Over 25 volunteers came out to clean the banks of the San Benito River and surrounding area on Nov. 9. Efforts took place at a Graniterock property off Buena Vista Road in Hollister. The local company brought in environmental group Coastal Habitat Education and Environmental Restoration (CHEER) to oversee the cleanup.
Herman Garcia, CHEER founder and president, said the timing of the cleanup was crucial. He referred to the cleanup crew as “the first responders to our watershed,” because they work to get garbage out of the riverbed before seasonal rain causes the river to carry it downstream to other bodies of water. The group is the “first and last line of defense protecting the Monterey Bay Marine Sanctuary,” Garcia said. “Whatever gets by us will wind up in the bay.”
According to Garcia, CHEER’s record for the number of tires removed from one area in a single day was previously 156; Saturday’s cleanup set a new record with 169. The number of tires taken out of the Pajaro watershed in 2019 stands at 1,039, breaking a 2014 record of 1,030.
Other garbage found included electronics and furniture.
Garica said the Nov. 9 cleanup covered an area a half-mile wide by a mile long. He expects to be out there again before the rains come with a priority to remove garbage that can be carried by water currents.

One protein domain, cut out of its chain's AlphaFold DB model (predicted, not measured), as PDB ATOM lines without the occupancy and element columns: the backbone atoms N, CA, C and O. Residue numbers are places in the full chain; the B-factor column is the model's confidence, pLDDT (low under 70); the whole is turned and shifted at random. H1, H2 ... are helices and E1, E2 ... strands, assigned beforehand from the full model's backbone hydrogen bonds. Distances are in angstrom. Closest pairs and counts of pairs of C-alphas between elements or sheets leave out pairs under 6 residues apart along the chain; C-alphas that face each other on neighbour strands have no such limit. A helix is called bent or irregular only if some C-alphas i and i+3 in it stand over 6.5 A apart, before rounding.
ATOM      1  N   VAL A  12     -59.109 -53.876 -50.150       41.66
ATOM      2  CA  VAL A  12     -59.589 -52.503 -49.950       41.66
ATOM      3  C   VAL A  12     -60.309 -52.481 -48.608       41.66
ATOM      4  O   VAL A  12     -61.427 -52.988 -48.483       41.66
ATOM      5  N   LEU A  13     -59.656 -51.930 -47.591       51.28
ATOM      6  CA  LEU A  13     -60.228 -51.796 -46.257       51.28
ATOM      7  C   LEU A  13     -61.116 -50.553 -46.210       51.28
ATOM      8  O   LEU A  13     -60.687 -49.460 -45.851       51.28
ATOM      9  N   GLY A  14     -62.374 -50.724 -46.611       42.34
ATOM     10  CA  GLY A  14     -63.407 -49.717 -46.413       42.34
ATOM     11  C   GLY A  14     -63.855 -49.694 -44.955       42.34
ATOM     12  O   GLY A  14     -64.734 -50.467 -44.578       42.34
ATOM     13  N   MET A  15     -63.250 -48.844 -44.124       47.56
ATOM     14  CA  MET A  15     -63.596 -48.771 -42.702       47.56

Numerous volunteers assisted in the cleanup, including several Allstate employees, Gavilan College biology instructor Rey Morales, and several of his zoology students. Morales spoke to BenitoLink about the importance of the work they were doing and the importance of getting his students involved.
“We want to give them practical experience, these are bio majors,” he said. “They learn all about animals and plants, and it is nice to get them out and really experience the natural environments, [show] how people are part of the environment. We tend to forget that, unfortunately. This area has been thoroughly abused.”
Biology major Shane Beeman, who is working toward a degree in marine biology, said he got involved because the local waterway is connected to the ocean.
“Us getting together as a community and being able to put our forces together can do a lot,” Beeman said. “Our efforts can save a lot of habitats.”
Graniterock environmental specialist Rachel Reed said, “I think it is really important to send the message we do not want any illegal dumping on our property.” Graniterock will post signs warning against dumping, she said, and will partner with the community to bring in grazing animals to help maintain vegetation in the area.
After the cleanup, CHEER took the garbage to the Recology transfer station in San Martin, which waived its fees for the cleanup crew.